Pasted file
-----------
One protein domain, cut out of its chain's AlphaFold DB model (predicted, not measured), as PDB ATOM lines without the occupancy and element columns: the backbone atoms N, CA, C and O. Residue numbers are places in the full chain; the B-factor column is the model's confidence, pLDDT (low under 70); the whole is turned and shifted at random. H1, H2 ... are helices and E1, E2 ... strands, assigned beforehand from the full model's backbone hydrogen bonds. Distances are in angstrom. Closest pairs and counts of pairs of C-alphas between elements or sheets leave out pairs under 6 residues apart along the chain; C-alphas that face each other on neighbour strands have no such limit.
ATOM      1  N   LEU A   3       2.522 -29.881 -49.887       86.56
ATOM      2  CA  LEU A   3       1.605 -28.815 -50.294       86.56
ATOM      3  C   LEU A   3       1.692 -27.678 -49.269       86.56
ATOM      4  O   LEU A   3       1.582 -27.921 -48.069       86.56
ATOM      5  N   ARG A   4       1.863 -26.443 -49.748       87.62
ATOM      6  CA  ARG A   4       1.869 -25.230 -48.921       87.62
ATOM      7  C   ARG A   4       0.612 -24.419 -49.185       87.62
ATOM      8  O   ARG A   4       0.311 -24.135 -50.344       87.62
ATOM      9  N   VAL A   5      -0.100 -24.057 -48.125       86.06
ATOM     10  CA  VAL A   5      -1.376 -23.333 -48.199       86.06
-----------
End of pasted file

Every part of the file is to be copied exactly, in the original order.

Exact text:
One protein domain, cut out of its chain's AlphaFold DB model (predicted, not measured), as PDB ATOM lines without the occupancy and element columns: the backbone atoms N, CA, C and O. Residue numbers are places in the full chain; the B-factor column is the model's confidence, pLDDT (low under 70); the whole is turned and shifted at random. H1, H2 ... are helices and E1, E2 ... strands, assigned beforehand from the full model's backbone hydrogen bonds. Distances are in angstrom. Closest pairs and counts of pairs of C-alphas between elements or sheets leave out pairs under 6 residues apart along the chain; C-alphas that face each other on neighbour strands have no such limit.
ATOM      1  N   LEU A   3       2.522 -29.881 -49.887       86.56
ATOM      2  CA  LEU A   3       1.605 -28.815 -50.294       86.56
ATOM      3  C   LEU A   3       1.692 -27.678 -49.269       86.56
ATOM      4  O   LEU A   3       1.582 -27.921 -48.069       86.56
ATOM      5  N   ARG A   4       1.863 -26.443 -49.748       87.62
ATOM      6  CA  ARG A   4       1.869 -25.230 -48.921       87.62
ATOM      7  C   ARG A   4       0.612 -24.419 -49.185       87.62
ATOM      8  O   ARG A   4       0.311 -24.135 -50.344       87.62
ATOM      9  N   VAL A   5      -0.100 -24.057 -48.125       86.06
ATOM     10  CA  VAL A   5      -1.376 -23.333 -48.199       86.06